Dinoflagellates of the genus Symbiodinium are tied to an endosymbiotic life style with reef forming corals via a transient free-living life history phase. Newly settled larvae for many coral species must acquire their symbiont from this free-living pool; even so, surprisingly little is still known of the ecology and life history dynamics of free-living Symbiodinium. For example, how they are distributed over space and time, how they interact with their environment, and ultimately how they maintain variable populations. Therefore the overall goal of this study is to examine the distribution, abundance and functional dynamics of free-living Symbiodinium over space and time. A major knowledge gap towards this broad goal is understanding how Symbiodinium genotypes cycle through their symbiotic to free-living phases and how these dynamics are linked to the relative role of asexual (mitotic) versus sexual (meiotic) division.
Symbiodinium largely proliferate asexually by mitotic division, but evidence from other taxa suggests in sexual recombination may play an increasingly important role to persist against variable stressors. This project aims to understand the interplay between cell proliferation dynamics as Symbiodinium cycles between its symbiotic and free-living life phases, and how this may be be altered as reef systems undergo ever-changing local and climatic conditions.
Together my research activities include Symbiodinium community structure (water column, sediments, macroalgae, in hospite) and the underlying cell cycle dynamics via mitotic and meiotic division across locations (e.g. tropical versus temperate reefs) and between seasons. I will also focus on how environmental conditions and symbiont genotype select for cell cycle/life history phases and transitioning by using cultures in the laboratory, and use this data to support the complex dynamics observed in natural communities.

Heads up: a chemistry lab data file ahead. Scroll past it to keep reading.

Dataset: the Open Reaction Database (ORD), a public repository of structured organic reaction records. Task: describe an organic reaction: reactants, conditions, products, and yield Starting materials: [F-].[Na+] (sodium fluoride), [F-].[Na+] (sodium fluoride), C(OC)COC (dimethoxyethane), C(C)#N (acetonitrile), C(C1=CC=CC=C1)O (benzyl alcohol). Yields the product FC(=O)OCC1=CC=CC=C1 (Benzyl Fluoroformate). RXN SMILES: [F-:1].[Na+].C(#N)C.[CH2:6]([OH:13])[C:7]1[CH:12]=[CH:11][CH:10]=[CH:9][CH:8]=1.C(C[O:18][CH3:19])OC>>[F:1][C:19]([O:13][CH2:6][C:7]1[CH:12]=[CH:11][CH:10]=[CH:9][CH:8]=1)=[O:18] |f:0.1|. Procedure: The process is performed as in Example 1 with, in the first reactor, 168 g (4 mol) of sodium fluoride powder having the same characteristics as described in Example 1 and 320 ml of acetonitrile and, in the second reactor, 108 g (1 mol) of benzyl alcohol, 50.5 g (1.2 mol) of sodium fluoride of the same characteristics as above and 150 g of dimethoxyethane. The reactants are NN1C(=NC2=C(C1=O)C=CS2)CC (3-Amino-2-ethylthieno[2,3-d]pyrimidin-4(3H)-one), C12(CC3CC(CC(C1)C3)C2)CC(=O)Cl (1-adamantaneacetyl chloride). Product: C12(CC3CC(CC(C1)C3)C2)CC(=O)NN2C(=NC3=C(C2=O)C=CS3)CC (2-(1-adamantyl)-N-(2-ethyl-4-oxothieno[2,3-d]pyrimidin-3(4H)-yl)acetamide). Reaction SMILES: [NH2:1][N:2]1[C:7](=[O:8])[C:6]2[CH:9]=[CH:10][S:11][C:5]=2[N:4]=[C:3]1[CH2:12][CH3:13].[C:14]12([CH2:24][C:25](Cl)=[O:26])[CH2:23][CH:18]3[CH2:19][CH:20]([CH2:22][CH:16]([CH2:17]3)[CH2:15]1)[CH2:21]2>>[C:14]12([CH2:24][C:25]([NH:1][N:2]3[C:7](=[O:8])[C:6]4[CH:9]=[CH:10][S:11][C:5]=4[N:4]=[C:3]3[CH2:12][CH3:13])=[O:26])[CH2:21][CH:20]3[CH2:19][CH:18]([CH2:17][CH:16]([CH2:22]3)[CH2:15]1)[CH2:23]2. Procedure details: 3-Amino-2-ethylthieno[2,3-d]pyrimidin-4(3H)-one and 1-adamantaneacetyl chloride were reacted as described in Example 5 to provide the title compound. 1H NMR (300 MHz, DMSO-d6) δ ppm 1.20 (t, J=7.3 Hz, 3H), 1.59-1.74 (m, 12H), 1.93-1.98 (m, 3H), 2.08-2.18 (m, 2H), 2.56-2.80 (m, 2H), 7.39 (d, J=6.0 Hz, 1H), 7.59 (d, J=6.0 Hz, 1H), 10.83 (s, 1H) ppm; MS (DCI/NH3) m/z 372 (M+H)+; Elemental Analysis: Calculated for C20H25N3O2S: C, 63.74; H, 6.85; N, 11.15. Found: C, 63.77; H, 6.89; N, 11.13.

Fujise L, Yamashita H, Suzuki G, Koike K (2013) Expulsion of zooxanthellae (Symbiodinium) from several species of scleractinian corals: comparison under non-stress conditions and thermal stress conditions. Galaxea Journal of Coral Reef Studies. DOI 10.3755/galaxea.15.29
Fujise L, Yamashita H, Koike K (2014) Application of calcofluor staining to identify motile and coccoid stages of Symbiodinium (Dinophyceae). Fisheries Science. DOI 10.1007/s12562-013-0694-6
Fujise L, Yamashita H, Suzuki G, Sasaki K, Liao LM, Koike K (2014) Moderate thermal stress causes active and immediate expulsion of photosynthetically damaged zooxanthellae (Symbiodinium) from corals. PLoS One. DOI 10.1371/journal.pone.0114321
Oral presentation at a 6th European Phycological Congress (EPC6) entitled “Turning up the heat on Symbiodinium cell cycle analysis”; August, 2015; London, UK.